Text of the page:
As part of our ongoing efforts to keep wealth management professionals informed of recent developments related to our practice area, we have summarized below some items we think would be of interest. Please let us know if you have any questions.
June Interest Rates Rise for GRATs, Sales to Defective Grantor Trusts, Intra-Family Loans and Split Interest Charitable Trusts
The June applicable federal rate (“AFR”) for use with estate planning techniques such as CRTs, CLTs, QPRTs and GRATs is 2.8%. The rate for use with a sale to a defective grantor trust, SCIN or intra-family loan, with a note of a 9-year duration (the mid-term rate, compounded annually), is 2.25%. These are increases from May’s rates. While the rates have gone up, they are still very low and lower rates work best with GRATs, CLATs, sales to defective grantor trusts, private annuities, SCINs and intra-family loans. The combination of a still-low AFR and a decline in the financial markets continues to present a potentially rewarding opportunity to fund GRATs in June with depressed assets you expect to perform better in the coming years.
Clients also should continue to consider “refinancing” existing intra-family loans. The AFRs (based on annual compounding) used in connection with intra-family loans are .75% for loans less than 3 years, 2.25% for loans less than 9 years and 3.88% for long-term loans. Thus, if a $1 million loan is made to a child and the child can invest the funds and obtain a 5% return, the child will be able to keep any returns over the mid-term AFR of 2.25%. These same rates are used in connection with sales to defective grantor trusts.
IRS Announces New Mortality Tables under Section 7520
Internal Revenue Code §7520 requires the Treasury Secretary to revise the mortality assumptions underlying the IRS tables at least once every 10 years. The tables were last updated on May 1, 1999 (Life Table 90CM). New tables have been issued, effective for transactions on or after May 1, 2009 (Table 2000CM). These tables are used to compute probabilities of survival from one age to another age, which in turn are used for the valuation of partial interests in property under §7520, such as annuities, interest for life or term of years, and remainder interests (such as QPRTs and CRTs).
In general, mortality has improved under the new tables. All else being equal, a longer assumed life expectancy means the value of a remainder interest will be lower. Consequently, the deduction a person gets for a contribution to a life-contingent CRT will be less under the new tables. In addition, QPRTs will be affected negatively, primarily because the value of the reversion will fall. Conversely, private annuities will be affected favorably, as a longer life expectancy means a lower annual private annuity payment.
For gift tax purposes, if the date of transfer is on or after May 1, 2009, but before July 1, 2009, the donor may choose to determine the value of the gift (and/or any charitable deduction) under the tables based on either Life Table 90CM or Table 2000CM. Similarly, for estate tax purposes, if a decedent dies on or after May 1, 2009, but before July 1, 2009, the value of any interest (and/or any applicable charitable deduction) may be determined in the discretion of the executor under the tables based on either Life Table 90CM or Table 2000CM.
IRS Issues Two Revenue Rulings on the Taxation of Life Settlements
The IRS has issued Revenue Rulings 2009-13 and 2009-14, detailing the income tax consequences to sellers and buyers of life insurance policies in the secondary market. Such sales are commonly known as “settlements.”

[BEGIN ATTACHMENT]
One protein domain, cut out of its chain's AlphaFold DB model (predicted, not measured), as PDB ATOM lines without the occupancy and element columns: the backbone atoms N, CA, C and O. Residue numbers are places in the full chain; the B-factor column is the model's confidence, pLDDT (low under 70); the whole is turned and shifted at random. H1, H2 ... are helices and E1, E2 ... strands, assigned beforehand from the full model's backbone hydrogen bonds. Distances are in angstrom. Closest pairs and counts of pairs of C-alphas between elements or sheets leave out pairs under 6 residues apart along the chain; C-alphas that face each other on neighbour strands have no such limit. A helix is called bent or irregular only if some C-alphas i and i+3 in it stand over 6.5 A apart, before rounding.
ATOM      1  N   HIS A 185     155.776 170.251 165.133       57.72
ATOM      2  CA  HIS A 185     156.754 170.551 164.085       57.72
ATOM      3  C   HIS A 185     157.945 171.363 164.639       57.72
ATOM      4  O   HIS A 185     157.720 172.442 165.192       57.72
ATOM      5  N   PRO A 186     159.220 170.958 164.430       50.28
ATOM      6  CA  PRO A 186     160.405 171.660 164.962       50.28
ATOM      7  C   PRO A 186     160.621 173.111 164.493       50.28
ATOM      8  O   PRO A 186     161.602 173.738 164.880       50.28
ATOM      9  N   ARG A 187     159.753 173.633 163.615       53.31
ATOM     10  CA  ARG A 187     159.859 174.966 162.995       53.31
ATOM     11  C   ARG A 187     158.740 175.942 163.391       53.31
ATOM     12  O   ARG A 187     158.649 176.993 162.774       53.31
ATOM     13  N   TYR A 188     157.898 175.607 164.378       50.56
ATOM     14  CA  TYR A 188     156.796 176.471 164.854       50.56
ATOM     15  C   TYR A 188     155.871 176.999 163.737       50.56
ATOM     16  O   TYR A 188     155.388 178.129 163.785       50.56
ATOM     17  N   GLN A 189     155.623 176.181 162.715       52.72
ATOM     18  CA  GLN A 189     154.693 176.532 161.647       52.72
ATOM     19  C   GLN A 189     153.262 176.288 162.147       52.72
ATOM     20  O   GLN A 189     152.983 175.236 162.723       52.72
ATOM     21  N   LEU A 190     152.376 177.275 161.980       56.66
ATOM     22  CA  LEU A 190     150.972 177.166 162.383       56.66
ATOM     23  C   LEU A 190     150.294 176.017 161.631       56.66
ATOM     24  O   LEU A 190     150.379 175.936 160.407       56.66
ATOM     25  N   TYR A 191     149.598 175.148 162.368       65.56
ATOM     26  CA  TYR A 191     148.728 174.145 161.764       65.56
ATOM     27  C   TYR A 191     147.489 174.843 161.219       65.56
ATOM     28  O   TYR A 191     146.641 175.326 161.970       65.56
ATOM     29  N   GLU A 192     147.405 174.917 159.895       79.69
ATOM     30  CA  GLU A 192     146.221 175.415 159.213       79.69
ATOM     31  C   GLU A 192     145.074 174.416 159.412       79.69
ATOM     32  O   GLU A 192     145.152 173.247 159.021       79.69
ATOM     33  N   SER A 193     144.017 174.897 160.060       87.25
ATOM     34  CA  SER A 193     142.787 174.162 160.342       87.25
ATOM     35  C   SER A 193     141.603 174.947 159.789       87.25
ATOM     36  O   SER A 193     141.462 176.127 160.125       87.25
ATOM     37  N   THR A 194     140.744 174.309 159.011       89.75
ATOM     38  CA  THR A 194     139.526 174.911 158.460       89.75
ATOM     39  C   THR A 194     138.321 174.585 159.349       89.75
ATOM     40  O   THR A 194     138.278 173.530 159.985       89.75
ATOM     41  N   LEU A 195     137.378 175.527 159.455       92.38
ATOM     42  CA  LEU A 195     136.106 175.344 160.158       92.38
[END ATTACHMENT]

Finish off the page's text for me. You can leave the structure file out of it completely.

Revenue Ruling 2009-13 (taxing the transferor) addresses the surrender or sale of a life insurance policy to a person who lacks an insurable interest in the policy in the context of three hypothetical situations. In situation 1, the surrender of a cash value contract, the taxpayer’s gain is the difference between the amount realized in the surrender (i.e., cash surrender value) and the seller’s adjusted basis (i.e., premiums paid). Any such gain is taxed as ordinary income, not capital gains. In situation 2, the sale of a cash value policy, the recognized gain is the difference between the amount realized in the sale and the seller’s adjusted basis, where basis is determined by subtracting from the total premiums paid the cost of the insurance for the pre-sale period. Any recognized gain up to the policy’s cash surrender value will be taxed as ordinary income and any gain above that value will be taxed as capital gain. In situation 3, the sale of a term policy, the amount realized is the amount received on the sale and the adjusted basis is usually only the unexpired portion of the last premium paid (the difference between the premiums paid and the cost of the pre-sale insurance coverage). Any such gain will be taxed as capital gain.
Revenue Ruling 2009-14 (taxing the transferee) explains the income tax consequences to the life settlement company or individual who bought the insured’s life insurance policy when the insured dies, or when the buyer resells the policy, again in the context of three hypothetical situations. In situation 1, when a policy is sold to a transferee for value, and the insured dies, the gain is determined by subtracting from the death benefit received the sum of amount paid for the policy and premiums paid after the purchase. The gain is taxed as ordinary income. In situation 2, when a term policy is bought by a transferee, upon a later sale to a third party, any gain will be taxed as long-term capital gain (assuming the requisite holding period). Further, when a cash value policy is bought by a transferee, upon a later sale to a third party, any gain up to the policy’s cash surrender value will be taxed as ordinary income. In situation 3, when the purchaser of the policy is a foreign corporation, any gain on the receipt of the death benefits will be taxable as U.S. source income if the insured and the insurer are both U.S. persons.